FCF ($m)


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Vitamin Shoppe (VSI)






Walgreens (WBA)






CVS Health Corp. (CVS)






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Implied Undervaluation



The company is also trading at close to its 52-week range low, at a current share price of $7.96. This is at a 78% discount to its 52-week high.


Despite GNC posting disappointing results, management has a clear plan to address many of the issues the company has faced over the past year. Many strategies have already been implemented by the business, and early signs show a positive turnaround thus far. The big question is whether management can continue to drive this improvement and restore the business to where it once was.

Turnarounds pose significant risks, and GNC is no different. Plenty of faith must be placed in management to turn this business around - a task that is not very easy, particularly in the dynamic retail industry we live in today. Integer Investments recognises this risk, but is optimistic about the future performance of this business. We therefore see investing in GNC as an excellent, but risky, BUY opportunity given the business's current share price.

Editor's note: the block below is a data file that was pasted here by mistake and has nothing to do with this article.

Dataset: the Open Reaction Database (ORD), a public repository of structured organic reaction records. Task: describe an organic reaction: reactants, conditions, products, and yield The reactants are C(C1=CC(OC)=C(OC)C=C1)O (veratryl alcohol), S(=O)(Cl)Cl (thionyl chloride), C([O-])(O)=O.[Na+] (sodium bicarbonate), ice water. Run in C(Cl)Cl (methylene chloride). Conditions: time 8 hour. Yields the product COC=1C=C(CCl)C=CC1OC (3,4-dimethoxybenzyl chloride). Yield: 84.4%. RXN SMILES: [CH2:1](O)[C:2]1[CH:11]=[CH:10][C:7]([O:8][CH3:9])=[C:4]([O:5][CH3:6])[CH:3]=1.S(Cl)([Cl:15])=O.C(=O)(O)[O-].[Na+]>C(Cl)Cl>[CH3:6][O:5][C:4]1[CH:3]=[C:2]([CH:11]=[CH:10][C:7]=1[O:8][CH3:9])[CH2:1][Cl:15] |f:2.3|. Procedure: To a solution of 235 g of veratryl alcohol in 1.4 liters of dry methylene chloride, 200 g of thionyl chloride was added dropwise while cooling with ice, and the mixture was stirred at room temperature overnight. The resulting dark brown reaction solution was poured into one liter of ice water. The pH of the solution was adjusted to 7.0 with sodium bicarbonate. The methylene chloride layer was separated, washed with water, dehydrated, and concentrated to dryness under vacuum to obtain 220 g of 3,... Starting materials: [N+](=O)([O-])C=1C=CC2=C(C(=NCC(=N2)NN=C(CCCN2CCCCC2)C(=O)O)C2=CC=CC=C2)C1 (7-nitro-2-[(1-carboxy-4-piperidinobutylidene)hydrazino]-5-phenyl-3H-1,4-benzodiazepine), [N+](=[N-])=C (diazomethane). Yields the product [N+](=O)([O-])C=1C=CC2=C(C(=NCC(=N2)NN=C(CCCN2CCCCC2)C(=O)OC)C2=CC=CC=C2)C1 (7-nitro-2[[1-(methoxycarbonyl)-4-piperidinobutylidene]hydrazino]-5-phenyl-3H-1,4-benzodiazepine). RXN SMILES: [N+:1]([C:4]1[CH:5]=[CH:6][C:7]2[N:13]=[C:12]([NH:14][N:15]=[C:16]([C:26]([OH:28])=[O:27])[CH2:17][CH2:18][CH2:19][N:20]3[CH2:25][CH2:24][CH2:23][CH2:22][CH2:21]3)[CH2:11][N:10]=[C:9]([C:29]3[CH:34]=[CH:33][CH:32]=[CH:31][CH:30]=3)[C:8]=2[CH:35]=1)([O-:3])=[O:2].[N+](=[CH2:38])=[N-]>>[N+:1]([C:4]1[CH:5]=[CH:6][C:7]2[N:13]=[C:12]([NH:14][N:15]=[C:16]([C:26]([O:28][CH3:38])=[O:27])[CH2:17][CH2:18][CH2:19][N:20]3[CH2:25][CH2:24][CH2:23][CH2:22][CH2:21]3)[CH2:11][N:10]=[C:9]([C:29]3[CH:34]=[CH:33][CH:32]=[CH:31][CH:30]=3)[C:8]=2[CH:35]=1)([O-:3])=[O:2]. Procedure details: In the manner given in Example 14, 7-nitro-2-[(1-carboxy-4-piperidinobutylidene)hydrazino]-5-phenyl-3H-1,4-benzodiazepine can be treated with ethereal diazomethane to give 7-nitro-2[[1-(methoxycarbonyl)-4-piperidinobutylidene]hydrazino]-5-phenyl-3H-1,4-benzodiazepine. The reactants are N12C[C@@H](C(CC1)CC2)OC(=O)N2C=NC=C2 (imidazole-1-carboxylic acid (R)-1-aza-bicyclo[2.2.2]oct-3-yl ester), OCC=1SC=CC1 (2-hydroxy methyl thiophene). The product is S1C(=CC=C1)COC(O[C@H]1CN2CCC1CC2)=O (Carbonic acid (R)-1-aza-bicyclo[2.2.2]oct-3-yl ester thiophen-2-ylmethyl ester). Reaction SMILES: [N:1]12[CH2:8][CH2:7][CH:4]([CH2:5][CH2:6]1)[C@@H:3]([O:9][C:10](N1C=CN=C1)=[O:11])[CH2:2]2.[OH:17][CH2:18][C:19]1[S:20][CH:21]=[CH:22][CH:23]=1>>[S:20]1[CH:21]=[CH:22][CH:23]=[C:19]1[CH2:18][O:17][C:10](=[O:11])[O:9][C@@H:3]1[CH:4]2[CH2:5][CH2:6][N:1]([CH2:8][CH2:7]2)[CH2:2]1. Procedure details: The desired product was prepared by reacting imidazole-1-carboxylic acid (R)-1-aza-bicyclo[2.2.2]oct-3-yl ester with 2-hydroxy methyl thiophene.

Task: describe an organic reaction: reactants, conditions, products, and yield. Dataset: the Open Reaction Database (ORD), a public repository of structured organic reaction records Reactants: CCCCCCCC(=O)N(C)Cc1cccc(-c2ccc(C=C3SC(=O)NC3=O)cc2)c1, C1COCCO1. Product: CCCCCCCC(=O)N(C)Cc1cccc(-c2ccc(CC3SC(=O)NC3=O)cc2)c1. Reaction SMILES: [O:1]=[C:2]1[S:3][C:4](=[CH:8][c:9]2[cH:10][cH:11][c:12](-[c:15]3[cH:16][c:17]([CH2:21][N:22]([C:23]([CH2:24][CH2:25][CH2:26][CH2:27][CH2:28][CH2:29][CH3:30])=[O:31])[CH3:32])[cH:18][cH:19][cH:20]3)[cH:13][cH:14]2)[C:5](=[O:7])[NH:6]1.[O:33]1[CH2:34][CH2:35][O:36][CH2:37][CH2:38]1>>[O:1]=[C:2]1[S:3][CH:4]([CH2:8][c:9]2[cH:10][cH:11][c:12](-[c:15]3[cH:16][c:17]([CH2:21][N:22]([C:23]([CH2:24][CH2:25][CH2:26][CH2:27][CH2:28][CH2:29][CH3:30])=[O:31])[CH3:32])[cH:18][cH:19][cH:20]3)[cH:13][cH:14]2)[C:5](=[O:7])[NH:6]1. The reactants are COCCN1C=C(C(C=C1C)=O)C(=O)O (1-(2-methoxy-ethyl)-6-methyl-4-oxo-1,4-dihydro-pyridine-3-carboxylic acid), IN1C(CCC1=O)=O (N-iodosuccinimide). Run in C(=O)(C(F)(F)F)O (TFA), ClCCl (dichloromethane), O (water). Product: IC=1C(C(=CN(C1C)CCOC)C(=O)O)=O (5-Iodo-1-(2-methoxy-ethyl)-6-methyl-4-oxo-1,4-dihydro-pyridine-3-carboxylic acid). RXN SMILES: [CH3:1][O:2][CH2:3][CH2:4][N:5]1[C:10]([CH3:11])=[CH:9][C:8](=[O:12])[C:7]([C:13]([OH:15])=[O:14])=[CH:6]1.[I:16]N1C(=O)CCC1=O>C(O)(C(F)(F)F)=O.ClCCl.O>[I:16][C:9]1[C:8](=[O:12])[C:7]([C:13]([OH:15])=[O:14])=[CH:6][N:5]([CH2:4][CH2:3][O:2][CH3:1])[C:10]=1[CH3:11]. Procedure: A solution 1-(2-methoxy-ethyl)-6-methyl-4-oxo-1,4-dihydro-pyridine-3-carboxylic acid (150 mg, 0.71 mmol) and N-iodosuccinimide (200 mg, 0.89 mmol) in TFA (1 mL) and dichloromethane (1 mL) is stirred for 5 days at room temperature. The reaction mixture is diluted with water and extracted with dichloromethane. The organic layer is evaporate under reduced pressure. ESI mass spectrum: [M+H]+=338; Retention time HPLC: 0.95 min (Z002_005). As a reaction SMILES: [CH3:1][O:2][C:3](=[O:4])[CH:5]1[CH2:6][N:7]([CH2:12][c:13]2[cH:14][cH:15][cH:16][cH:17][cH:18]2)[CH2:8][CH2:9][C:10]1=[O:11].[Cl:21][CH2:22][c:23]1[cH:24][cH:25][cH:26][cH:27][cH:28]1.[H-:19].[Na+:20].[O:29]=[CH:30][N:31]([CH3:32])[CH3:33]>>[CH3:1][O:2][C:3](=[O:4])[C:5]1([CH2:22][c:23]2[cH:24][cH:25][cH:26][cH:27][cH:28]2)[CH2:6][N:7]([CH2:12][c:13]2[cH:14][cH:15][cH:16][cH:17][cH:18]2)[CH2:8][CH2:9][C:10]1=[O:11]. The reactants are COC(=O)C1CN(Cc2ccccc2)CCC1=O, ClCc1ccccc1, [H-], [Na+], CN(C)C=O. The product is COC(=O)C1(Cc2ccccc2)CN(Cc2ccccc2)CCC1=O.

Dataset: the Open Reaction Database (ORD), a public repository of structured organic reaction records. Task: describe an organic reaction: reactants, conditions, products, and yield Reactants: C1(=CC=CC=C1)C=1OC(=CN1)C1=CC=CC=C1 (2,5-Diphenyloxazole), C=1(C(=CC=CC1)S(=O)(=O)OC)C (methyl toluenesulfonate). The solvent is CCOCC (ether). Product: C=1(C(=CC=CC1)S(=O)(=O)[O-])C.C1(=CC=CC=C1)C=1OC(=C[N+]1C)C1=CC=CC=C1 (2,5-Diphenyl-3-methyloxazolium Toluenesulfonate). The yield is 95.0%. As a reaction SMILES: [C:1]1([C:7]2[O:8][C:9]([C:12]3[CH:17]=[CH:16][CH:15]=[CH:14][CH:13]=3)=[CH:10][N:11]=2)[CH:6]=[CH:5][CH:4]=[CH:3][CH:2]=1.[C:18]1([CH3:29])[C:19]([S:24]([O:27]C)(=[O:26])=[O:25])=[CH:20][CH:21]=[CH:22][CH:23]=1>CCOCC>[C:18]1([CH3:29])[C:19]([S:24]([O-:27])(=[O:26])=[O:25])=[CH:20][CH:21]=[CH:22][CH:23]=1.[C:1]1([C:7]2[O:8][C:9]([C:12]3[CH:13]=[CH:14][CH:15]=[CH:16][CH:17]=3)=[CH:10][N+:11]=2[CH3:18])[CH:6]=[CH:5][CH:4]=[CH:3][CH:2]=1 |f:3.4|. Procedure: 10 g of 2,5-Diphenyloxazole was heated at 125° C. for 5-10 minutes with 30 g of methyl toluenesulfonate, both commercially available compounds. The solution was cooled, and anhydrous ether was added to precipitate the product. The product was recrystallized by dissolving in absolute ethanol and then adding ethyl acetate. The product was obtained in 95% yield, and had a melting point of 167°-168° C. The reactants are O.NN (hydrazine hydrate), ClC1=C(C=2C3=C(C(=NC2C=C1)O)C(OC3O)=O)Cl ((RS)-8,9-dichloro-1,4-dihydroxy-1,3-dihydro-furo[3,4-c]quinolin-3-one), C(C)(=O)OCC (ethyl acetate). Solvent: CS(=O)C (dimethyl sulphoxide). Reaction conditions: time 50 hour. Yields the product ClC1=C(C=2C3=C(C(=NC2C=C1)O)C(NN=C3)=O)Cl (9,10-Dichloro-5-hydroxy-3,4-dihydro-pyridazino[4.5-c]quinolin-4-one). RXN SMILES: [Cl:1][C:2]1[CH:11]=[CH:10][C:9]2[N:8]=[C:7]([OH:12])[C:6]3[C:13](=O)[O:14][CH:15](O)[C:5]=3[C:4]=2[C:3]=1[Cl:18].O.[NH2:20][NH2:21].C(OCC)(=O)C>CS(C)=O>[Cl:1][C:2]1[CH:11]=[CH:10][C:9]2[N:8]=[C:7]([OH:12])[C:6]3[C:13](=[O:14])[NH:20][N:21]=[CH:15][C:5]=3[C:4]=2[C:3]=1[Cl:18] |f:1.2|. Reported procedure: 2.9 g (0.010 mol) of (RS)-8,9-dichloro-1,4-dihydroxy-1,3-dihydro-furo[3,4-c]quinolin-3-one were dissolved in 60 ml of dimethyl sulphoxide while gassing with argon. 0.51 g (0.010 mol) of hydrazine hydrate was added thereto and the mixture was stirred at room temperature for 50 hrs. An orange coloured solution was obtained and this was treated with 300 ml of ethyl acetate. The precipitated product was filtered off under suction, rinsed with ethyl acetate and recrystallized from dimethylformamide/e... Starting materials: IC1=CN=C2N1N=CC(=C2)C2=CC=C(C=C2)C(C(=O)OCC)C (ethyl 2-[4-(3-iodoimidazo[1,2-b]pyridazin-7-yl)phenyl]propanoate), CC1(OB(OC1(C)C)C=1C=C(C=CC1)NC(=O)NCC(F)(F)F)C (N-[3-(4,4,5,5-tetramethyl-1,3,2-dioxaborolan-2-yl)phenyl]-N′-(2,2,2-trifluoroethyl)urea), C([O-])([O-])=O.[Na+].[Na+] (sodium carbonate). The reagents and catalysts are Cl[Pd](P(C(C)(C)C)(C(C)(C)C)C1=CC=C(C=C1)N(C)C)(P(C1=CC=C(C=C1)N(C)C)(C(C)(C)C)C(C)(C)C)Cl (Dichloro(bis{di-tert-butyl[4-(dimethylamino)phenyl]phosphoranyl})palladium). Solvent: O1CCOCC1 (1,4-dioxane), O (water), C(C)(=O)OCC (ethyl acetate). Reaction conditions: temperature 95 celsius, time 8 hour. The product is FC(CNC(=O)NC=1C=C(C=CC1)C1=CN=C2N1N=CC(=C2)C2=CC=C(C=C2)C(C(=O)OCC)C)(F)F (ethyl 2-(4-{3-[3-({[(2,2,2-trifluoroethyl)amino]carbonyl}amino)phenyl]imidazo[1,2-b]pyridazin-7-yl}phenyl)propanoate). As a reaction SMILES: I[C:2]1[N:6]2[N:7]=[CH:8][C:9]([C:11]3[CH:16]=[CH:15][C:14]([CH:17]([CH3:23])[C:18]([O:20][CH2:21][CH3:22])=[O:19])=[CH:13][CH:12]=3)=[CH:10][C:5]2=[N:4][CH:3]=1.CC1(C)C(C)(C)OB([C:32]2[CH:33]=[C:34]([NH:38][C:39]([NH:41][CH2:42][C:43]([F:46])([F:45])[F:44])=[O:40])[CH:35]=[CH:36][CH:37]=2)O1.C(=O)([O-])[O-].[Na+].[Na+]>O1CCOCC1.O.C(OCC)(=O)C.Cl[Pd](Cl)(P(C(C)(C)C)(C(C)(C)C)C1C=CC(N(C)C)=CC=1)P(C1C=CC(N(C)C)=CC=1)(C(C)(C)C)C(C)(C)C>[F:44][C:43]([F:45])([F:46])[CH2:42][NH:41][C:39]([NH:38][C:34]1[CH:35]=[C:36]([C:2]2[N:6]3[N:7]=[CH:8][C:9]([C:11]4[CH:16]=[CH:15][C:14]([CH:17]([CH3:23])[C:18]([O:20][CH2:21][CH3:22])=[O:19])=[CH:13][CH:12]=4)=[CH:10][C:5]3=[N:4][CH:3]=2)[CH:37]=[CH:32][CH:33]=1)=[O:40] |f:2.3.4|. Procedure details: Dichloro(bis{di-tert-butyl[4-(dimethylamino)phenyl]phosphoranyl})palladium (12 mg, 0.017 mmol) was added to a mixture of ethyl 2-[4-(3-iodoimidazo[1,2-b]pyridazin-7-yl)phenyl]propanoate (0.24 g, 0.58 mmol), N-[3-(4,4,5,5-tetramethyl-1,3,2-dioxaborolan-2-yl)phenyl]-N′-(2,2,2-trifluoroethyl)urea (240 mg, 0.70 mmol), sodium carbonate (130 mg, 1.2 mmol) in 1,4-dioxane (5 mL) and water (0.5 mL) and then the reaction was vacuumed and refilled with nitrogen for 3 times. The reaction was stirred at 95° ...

As always, thank you for reading. If you wish to follow our future articles, just click the "Follow" button next to our name at the top. If you would like us to cover a company, please let us know in the comments. For information about Integer Investments, visit our website. Thank you for reading.

This article was written by

Integer Investments profile picture
At Integer Investments we focus on US and European equities with a value/GARP strategy. Most articles are written by our portfolio manager Cristiano Bellavitis, Ph.D. Articles written by our analysts will be signed at the top. To view the profile of our analysts please visit our website.Cristiano is also an Assistant Professor at the Whitman School of Management, Syracuse University (United States). He earned a Ph.D. from Cass Business School, City University of London. He applies academic rigour to our investment strategy. If you want us to follow certain stocks or if you are interested to learn more about Integer Investments feel free to get in touch.(

Disclosure: I am/we are long GNC. I wrote this article myself, and it expresses my own opinions. I am not receiving compensation for it (other than from Seeking Alpha). I have no business relationship with any company whose stock is mentioned in this article.